On September 14, 2001, at 0928 eastern daylight time, a Cessna 172N, N19SC, registered to Air East Services LLC and operated by the commercial pilot, nosed over inverted while taxiing from landing at the Sarasota-Bradenton International Airport in Sarasota, Florida. The personal flight was operated under the provisions of Title 14 CFR Part 91 with an IFR flight plan filed. Instrument meteorological conditions prevailed at the time of the accident. The pilot was not injured, and the airplane sustained substantial damage. The flight originated at the Dekalb-Peachtree Airport in Atlanta, Georgia, at 0630. Use your browsers 'back' function to return to synopsisReturn to Query Page
The pilot completed an ILS approach to runway 32 with a normal touchdown and landing roll. While taxiing clear of the runway, a gust of wind was encountered and the airplane flipped inverted. According to a diagram provided by the pilot, the airplane was positioned on a taxiway oriented 040 degrees magnetic when the event occurred. The pilot reported obtaining an outlook briefing from a flight service station the night before departing, obtaining a standard briefing via computer the morning of the departure, and the ATIS information for the Sarasota-Bradenton International Airport prior to arrival. A review of recorded weather observation data at Sarasota-Bradenton International Airport revealed winds were reported from 320 degrees magnetic at 34 knots gusting to 46 knots at 0932. A review of the Information Manual for the Cessna 172 revealed the maximum demonstrated crosswind velocity for the airplane is 15 knots.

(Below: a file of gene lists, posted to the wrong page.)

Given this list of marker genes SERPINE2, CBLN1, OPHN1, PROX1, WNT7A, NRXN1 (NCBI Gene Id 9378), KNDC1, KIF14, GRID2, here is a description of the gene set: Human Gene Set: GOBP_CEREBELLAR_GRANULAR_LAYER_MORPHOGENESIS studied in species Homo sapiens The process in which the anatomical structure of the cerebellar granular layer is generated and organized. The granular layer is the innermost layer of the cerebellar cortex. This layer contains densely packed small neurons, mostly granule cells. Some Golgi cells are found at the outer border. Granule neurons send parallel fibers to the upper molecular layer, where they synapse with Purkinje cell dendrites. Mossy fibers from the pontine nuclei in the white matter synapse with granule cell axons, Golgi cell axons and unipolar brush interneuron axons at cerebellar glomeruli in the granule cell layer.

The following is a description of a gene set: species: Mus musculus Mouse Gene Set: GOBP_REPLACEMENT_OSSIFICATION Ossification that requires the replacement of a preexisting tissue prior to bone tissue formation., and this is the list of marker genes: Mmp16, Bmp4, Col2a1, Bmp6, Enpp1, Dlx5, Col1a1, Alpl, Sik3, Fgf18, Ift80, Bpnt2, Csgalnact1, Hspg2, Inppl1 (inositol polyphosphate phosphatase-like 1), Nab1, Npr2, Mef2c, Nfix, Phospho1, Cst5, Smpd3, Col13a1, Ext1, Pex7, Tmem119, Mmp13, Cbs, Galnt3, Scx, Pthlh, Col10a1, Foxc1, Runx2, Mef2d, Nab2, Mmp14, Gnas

Examination of the airplane revealed damage to the propeller, wings, and wing struts.